Honda eu7000is

A generator is one of the most important things you can have in your toolshed. Whether you’re running tools all day long, or using it to power your home, making sure you have one that will work reliably is essential. When it comes to reliability, finding a generator that is up to the task can be a challenge. Virtually every generator on the market is designed for occasional use. Rarely will they actually work to their rated capacity, and running them every single day can often result in generators that fail after just a few short months. The Honda eu7000is is sold as one of the most reliable generators on the market, and consumers regularly rely on them for mission critical applications.

Our Honda EU7000is Review: One of the Best you can Buy in 2020

Honda’s affordable suitcase generators can be found dotting construction sites all over the world. But when you need something with a little more kick, you’ll turn to the euro series. These generators are considered to be top of their class. We’ll be taking a look at the eu7000is. We’ll see if this generator can live up to the legendary standard that Honda has set for themselves.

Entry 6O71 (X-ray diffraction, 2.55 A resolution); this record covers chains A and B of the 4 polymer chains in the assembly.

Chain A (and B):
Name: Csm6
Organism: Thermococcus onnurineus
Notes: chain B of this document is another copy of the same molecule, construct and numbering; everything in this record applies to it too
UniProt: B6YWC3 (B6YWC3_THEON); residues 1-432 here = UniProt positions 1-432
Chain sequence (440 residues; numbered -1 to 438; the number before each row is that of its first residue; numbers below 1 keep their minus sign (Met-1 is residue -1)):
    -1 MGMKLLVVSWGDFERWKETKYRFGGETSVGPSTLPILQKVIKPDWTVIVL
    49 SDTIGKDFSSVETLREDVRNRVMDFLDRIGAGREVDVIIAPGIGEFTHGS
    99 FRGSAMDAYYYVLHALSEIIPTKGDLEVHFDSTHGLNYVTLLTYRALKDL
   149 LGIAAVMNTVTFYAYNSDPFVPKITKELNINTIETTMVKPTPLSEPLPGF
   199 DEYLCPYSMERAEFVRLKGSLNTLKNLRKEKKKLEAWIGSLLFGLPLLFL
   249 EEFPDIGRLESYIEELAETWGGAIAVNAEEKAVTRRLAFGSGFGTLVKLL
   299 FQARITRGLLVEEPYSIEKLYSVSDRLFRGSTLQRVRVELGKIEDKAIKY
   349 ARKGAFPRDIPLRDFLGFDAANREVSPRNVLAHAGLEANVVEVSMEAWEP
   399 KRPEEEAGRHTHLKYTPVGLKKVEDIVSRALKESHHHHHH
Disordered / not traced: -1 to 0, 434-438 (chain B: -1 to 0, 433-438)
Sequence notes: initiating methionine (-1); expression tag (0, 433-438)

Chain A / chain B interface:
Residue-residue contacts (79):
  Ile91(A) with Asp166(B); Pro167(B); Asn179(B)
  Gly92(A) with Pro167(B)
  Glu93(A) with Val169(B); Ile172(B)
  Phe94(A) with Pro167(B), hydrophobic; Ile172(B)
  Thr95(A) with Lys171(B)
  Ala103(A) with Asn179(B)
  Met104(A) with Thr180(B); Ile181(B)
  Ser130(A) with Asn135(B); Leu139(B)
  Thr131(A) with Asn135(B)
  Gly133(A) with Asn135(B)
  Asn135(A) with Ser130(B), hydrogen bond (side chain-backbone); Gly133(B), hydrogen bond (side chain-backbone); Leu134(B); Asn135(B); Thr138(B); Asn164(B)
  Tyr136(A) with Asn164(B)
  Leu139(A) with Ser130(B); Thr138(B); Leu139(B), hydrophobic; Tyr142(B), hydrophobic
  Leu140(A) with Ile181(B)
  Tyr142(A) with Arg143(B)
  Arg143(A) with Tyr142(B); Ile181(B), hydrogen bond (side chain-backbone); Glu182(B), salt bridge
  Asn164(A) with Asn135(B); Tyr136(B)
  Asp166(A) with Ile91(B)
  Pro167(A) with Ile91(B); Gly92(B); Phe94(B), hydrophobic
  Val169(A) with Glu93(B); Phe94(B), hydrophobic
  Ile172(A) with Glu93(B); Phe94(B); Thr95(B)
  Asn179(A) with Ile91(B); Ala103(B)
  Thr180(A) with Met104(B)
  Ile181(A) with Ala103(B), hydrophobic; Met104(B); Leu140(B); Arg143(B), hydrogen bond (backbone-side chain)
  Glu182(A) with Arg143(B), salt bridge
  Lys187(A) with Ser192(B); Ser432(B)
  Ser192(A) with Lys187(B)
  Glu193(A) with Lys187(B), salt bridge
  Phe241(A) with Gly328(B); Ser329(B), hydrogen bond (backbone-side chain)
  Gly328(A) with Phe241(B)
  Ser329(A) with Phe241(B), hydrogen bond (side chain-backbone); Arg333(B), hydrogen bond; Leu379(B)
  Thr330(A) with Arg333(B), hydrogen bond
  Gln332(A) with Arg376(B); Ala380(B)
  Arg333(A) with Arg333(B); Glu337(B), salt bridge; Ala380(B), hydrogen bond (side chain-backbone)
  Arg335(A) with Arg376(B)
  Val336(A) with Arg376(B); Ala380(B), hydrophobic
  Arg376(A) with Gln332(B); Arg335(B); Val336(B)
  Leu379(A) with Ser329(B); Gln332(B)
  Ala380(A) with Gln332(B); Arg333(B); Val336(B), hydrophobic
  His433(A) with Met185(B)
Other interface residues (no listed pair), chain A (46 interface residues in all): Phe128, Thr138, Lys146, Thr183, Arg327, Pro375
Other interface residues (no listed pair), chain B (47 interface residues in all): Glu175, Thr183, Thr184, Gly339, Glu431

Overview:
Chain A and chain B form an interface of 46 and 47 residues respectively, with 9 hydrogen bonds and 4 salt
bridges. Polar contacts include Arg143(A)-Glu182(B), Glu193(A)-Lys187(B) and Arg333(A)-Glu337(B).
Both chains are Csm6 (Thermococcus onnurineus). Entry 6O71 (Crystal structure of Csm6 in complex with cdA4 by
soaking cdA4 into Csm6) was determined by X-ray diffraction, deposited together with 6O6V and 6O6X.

If you’re looking for something to store in your shed for a rainy day, the Predator Generators might be a great buy. But if this is a tool that you’ll be using day in and day out, Honda is the only brand to consider.

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Honda EU7000is Basics

Despite what the name implies, this generator is rated for a steady output of 5500 watts. It is capable of producing 7000 watts, but only in a peak capacity. This means that it will run things like a 7000 watt fridge, air compressor, or any other device that requires a large amount of cranking amps to start, but the power use falls off as it starts running. For things like heaters, power tools that use motors, or your household electronics, you’ll want to use the 5500-watt rating to estimate your capacity for power.

This generator is designed for heavy duty. It can be run virtually every single day without wearing out. Honda has included several emergency shutoff features that prevent the most common types of damage that can occur when generators are neglected.

How it Stacks Up